7 reasons to look forward to GBBF 2017

By James Beeson

- Last updated on GMT

Popular: The festival, which is 40 years old this year, expects over 55,000 attendees
Popular: The festival, which is 40 years old this year, expects over 55,000 attendees

Related tags British beer festival Prostate cancer uk Great british beer Great british beer festival

The Great British Beer Festival (GBBF) returns to London’s Olympia next week (8-12 August). 

The iconic festival is celebrating its 40th​ birthday this year, and the Campaign For Real Ale (CAMRA) has announced a number of exciting new additions to London’s most famous beer festival.

When the first festival took place in 1977, there were only 171 breweries across the UK, whereas now there are more than 1,500. With over 900 real ales, ciders, perries, wines and gins on offer, GBBF is rightly one of the highlights of any pub lover’s calendar.

Here are just some of the things to look out for if you are one of the 55,000 people expected to attend this year’s event.

The Champion Beer of Britain award

One of the mostly highly-anticipated events at GBBF is always the unveiling of CAMRA’s Champion Beer of Britain, awarded to the brewer of what its judges deem to be the best cask beer produced in the UK that year.

In order to be entered for the award, the beer must have been available for at least three months, and should have been entered for judging at a regional competition. The announcement of this year’s winner will take place at 3pm on the Tuesday of the festival (8 August).

Winners of the prestigious award in recent years include Timothy Taylor's, Tiny Rebel and Binghams.

New World beers

As revealed last month​, beers from Australia, New Zealand and the USA will be exclusively showcased at this year’s festival.

The US and New World Bottles Bar, which is sponsored by the US Brewers Association, will showcase more than 100 sought-after craft beers for punters to try. Some of these beers will never have been available in the UK before, while old favourites from breweries such as Sierra Nevada and Odell Brewing Co will also be present.

There will also be an Irish brewery bar serving cask-conditioned beer produced by a number of the country’s craft brewers.

Exciting collaborations

Beer festivals such as GBBF give brewers the chance to show off some of their best regular beers, but also to test out small batch releases and special collaborations.

In an exciting twist, several new wave brewers have worked with older, better-established breweries to produce some special beers that will debut at the festival this year.

Sussex brewers Harvey’s have teamed up with neighbours Burning Sky to produce a strong IPA in memory of Ruth Anglezarke, a prominent member of Brighton and South Downs CAMRA who recently died, while Fuller's and Thornbridge have collaborated on a very special red rye ale.

Charitable causes

GBBF is all about enjoying some of the finest beers in the UK and beyond, but it is also about raising money for a number of admirable causes. CAMRA is itself a volunteer-led organisation, but GBBF also generates funds for other worthy recipients.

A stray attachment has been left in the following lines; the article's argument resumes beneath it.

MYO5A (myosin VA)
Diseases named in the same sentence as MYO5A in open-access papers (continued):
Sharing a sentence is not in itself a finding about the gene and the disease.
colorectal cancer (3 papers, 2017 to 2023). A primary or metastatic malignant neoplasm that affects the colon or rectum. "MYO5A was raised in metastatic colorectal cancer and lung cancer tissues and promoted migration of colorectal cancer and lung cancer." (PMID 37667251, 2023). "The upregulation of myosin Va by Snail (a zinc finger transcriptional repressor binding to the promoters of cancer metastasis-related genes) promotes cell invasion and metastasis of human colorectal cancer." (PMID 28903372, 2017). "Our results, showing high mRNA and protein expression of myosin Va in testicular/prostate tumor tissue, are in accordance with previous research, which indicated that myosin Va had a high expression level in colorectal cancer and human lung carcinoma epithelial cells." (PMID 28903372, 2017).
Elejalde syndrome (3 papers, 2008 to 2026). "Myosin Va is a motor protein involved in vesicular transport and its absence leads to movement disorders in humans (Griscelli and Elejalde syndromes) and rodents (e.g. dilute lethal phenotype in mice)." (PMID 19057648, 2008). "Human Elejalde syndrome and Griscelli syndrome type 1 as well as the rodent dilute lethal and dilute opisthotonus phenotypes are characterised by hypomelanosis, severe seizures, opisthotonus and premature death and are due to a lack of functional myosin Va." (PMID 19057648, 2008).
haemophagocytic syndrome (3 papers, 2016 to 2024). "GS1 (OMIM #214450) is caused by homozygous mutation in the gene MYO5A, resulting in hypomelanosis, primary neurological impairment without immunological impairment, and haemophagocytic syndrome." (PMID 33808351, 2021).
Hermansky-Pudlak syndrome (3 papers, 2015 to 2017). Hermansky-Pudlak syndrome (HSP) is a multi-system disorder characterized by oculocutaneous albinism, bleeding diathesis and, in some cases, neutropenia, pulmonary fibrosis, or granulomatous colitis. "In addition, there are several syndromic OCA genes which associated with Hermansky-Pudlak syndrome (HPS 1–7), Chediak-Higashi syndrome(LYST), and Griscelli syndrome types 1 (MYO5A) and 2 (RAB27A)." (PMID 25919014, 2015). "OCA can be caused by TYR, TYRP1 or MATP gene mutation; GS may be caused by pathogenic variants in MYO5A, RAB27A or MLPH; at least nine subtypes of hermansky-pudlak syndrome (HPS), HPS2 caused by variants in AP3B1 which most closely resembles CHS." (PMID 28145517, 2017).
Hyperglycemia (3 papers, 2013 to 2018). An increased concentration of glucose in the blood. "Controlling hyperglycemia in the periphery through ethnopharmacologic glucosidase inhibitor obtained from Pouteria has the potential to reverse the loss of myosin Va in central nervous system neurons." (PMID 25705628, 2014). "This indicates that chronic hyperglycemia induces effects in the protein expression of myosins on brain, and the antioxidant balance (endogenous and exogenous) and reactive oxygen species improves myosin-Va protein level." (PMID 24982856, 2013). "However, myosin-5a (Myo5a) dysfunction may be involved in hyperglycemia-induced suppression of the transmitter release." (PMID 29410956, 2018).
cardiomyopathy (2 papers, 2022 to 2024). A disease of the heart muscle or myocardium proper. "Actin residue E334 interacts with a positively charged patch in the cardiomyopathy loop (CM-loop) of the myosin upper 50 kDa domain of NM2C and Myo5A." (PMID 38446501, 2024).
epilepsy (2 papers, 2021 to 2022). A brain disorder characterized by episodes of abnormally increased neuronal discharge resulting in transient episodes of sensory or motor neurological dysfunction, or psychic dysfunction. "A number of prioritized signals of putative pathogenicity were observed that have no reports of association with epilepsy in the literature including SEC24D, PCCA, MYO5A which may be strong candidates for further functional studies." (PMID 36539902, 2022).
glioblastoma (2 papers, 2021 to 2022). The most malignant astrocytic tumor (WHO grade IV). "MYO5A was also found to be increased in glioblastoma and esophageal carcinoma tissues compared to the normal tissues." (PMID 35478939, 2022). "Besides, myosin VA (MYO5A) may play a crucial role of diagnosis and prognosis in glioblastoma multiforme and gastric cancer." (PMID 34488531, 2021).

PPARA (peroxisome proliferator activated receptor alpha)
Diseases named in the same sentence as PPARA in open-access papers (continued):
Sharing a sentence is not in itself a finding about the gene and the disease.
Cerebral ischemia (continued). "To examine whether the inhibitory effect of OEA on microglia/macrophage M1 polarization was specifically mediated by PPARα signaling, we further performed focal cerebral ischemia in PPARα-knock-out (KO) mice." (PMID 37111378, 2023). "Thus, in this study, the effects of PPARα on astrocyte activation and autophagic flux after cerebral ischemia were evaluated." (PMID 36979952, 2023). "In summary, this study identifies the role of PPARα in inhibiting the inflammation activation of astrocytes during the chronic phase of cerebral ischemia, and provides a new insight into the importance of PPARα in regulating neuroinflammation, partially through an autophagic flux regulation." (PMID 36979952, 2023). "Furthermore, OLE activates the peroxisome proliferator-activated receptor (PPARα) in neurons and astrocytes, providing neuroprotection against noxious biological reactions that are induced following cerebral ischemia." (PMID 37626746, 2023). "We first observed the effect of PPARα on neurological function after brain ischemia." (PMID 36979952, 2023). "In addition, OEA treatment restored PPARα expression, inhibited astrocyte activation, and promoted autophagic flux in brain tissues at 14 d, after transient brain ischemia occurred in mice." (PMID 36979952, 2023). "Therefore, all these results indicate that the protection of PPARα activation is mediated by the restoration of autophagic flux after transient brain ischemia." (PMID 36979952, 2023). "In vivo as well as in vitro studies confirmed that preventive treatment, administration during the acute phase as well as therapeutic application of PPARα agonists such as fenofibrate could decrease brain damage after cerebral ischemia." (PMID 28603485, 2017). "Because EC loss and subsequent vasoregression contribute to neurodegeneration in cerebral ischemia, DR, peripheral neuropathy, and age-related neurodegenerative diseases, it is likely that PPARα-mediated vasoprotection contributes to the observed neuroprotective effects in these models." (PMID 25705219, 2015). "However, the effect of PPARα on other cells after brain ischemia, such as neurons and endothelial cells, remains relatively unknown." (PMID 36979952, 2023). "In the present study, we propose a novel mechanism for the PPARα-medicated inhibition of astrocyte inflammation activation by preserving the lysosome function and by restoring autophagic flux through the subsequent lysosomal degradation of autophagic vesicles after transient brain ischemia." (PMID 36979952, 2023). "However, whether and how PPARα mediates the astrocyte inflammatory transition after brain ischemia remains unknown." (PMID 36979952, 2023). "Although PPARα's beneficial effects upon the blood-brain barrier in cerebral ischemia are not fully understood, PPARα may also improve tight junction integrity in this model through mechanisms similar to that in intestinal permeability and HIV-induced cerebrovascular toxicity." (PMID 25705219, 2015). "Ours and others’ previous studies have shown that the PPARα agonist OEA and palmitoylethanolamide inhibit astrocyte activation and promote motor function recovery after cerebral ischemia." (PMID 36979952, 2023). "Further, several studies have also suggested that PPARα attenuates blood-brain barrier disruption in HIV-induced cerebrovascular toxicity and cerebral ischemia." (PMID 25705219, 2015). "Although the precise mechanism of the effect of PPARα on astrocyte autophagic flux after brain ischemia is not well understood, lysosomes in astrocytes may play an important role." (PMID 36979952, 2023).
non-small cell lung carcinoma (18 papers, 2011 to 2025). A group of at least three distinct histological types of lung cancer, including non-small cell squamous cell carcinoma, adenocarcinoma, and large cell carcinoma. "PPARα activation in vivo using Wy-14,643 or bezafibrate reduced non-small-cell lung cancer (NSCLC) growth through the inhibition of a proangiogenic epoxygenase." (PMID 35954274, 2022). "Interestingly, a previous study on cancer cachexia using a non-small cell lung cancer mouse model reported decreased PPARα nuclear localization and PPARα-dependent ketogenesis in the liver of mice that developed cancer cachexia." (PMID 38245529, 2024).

The MS society will be hosting a table with games​ such as beer-pong and pitch and putt to raise awareness of the symptoms of MS, which affects mobility and vision.

Meanwhile, Prostate Cancer UK will be launching its ‘favourite local’ competition in the hopes of encouraging landlords to sign up to fundraising events in their pubs.

Former professional darts player and television presenter Bobby George will be heading up the campaign and on the Prostate Cancer UK stand from midday to 3pm on 8 August. Bobby will speak to landlords and traders about why getting involved could help their pub, their customers and help save men’s lives.

Not just beer

With hundreds of real ales and bottled beers to choose from, as well as a whole host of ciders and perries, you’re unlikely to go thirsty at GBBF. However, in an historic first for the festival, this year’s visitors will have the chance to sample fine English wines and gins from some of the country’s top winemakers.

Some of the brands on offer include Exton Park - a relatively new vineyard based in the heart of Hampshire, and Chapel Down – the Kent producers of a world-class range of sparkling and still wines. Their sparkling wines are created using the traditional method, the same as Champagne, from fruit sourced from the south-east of England.

Food stalls

The one drawback about having nearly 1,000 different beverages to sample is that one tends to get a little peckish in the process. Luckily, some of London’s finest street food vendors will be on hand to help, serving up delicious cuisine from across the globe.

From traditional Cornish pasties, to exotic kangaroo and ostrich burgers and fancy bar snacks from Jack Links peperami to Indian lentils snack Karkli, there is enough variety to keep even the fussiest of diners happy at GBBF.

Live music and entertainment

Food and drink aren’t the only attractions at GBBF. At the back of London Olympia is the festival stage, where a whole host of live bands will play across the five days of the event.

Among the highlights are folk-rock and jazz singer Mad Dog McRea (Thursday night) and swing/blues band Fret and Fiddle (Friday afternoon).

Don’t forget to check out other entertainments on offer, which include auctions, traditional pub games and Saturday’s (in)famous Big Pub Quiz.

You can buy tickets for The Great British Beer Festival here​. 

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